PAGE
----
The remnants of ancient Typhoon Merbok swamped the west coast of Alaska on Saturday, bringing high surf, with winds gusting up to 60mph pushing rising sea waters inland and knocking some homes off the foundations in Nome, as the storm crawled north across the Bering Sea, the National Weather Service.
The typhoon formed over the Pacific Northwest during the second week of September, but developed into a powerful rainstorm as it moved inland.
The “potentially historic” storm could cause the worst damage to the Alaskan coast in 50 years, NWS forecasters said.
Alaska Governor Mike Dunleavy has declared a disaster for affected communities. He said no reports of injuries had been received on Saturday afternoon.
No official storm damage estimate was immediately available.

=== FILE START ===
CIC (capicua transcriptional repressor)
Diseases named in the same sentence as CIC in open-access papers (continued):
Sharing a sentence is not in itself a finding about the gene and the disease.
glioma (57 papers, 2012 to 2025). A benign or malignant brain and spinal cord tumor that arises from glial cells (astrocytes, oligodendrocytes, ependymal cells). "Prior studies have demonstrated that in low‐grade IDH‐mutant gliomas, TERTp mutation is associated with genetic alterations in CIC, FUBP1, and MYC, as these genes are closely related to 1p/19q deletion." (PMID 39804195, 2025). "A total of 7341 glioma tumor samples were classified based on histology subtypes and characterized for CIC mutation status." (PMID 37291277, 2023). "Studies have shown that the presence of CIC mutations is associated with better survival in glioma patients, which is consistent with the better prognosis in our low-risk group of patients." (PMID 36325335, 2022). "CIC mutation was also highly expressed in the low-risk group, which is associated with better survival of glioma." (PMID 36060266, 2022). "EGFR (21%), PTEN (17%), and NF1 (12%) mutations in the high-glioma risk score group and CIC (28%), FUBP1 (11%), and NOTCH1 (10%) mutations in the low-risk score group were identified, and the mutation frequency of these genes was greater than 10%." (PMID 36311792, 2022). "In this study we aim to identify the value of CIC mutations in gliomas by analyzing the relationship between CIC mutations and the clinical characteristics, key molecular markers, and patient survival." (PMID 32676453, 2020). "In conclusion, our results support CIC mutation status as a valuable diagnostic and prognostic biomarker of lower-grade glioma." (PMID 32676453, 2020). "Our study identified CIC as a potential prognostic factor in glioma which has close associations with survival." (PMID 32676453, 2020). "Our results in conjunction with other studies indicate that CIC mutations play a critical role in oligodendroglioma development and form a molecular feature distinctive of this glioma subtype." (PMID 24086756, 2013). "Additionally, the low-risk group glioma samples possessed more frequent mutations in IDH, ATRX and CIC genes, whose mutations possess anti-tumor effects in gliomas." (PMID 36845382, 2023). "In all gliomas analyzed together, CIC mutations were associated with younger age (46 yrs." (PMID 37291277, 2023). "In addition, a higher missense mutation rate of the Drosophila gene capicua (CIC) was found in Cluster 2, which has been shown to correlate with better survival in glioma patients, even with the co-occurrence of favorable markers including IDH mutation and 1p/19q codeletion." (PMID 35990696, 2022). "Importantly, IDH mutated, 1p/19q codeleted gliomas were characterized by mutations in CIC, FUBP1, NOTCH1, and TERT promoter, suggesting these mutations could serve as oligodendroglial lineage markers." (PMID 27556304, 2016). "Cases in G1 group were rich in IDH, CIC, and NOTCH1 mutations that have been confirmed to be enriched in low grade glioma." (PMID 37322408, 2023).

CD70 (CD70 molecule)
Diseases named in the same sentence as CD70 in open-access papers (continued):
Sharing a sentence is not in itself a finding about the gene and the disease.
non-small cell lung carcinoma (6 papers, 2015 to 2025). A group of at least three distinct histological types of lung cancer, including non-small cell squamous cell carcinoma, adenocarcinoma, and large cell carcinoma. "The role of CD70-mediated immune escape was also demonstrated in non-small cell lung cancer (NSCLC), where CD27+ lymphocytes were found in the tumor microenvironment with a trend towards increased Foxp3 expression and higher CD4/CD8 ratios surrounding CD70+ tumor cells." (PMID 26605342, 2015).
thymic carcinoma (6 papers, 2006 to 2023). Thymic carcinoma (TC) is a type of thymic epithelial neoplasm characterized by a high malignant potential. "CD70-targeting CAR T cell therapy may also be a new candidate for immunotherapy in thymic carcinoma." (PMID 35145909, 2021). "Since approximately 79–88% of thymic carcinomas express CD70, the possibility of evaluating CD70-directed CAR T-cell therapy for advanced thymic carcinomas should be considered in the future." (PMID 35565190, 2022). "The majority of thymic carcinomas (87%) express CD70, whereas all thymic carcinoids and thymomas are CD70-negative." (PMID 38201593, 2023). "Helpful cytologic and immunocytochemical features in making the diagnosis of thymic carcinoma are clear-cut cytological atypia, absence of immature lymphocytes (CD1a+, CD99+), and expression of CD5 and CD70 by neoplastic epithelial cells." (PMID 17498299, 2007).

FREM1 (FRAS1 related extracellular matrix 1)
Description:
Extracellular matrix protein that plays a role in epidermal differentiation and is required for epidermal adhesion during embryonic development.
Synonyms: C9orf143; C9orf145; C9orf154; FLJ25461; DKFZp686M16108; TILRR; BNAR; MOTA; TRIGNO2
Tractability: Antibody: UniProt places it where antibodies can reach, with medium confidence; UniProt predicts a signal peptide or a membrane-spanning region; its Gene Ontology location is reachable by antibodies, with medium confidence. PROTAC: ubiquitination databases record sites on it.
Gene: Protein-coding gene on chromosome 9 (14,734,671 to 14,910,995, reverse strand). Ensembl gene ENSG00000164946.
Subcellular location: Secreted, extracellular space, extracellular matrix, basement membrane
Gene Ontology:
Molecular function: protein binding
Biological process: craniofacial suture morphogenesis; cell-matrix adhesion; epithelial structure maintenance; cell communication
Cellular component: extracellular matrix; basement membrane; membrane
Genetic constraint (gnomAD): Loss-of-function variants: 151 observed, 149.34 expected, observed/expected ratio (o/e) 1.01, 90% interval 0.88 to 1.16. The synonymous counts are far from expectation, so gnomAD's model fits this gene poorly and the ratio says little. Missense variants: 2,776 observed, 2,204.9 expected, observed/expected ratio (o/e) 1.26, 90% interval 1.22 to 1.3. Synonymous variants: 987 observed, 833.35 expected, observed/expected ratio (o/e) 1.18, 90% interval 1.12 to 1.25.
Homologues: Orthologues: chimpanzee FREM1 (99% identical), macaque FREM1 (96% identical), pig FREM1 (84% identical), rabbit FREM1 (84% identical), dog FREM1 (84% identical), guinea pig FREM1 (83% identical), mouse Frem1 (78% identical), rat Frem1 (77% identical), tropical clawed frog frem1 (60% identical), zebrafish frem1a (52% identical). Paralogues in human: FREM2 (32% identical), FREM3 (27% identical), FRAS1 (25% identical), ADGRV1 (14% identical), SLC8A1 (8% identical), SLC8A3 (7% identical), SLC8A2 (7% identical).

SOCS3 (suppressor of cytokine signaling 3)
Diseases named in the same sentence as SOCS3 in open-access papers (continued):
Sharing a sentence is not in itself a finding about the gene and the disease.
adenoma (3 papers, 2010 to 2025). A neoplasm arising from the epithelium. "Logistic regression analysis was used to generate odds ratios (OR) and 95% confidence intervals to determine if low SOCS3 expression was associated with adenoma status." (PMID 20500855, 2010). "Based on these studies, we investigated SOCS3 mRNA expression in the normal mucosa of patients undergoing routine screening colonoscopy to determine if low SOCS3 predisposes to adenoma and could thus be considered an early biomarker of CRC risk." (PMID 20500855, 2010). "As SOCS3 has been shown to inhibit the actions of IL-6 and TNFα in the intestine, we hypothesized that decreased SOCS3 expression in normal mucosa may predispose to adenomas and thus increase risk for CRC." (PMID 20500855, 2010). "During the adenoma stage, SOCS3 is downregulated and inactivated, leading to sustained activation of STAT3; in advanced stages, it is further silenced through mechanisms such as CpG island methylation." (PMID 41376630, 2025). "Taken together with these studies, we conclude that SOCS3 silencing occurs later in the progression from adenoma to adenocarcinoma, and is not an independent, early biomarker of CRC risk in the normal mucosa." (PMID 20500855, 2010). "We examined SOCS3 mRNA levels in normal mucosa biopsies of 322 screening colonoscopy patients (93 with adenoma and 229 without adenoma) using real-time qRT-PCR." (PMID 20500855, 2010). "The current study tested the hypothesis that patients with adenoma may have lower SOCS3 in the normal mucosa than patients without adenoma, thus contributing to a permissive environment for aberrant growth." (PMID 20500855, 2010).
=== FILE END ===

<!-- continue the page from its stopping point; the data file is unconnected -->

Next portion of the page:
Seawater was up to the Nome airport runway, NWS Alaska meteorologist Don Moore told Reuters.
“Southwest Alaska is having the worst,” Moore said. “Nome, Golovin and the Northern Sound are dealing with water run-off due to gusts of wind blowing all that water onto the shore, tearing up the levees.”
The storm is only expected to drop an additional 1 to 2 inches of rain in parts of Alaska over the next two days. said Moore.
What remains of Merbok will weaken as it drifts around the Arctic Circle next week.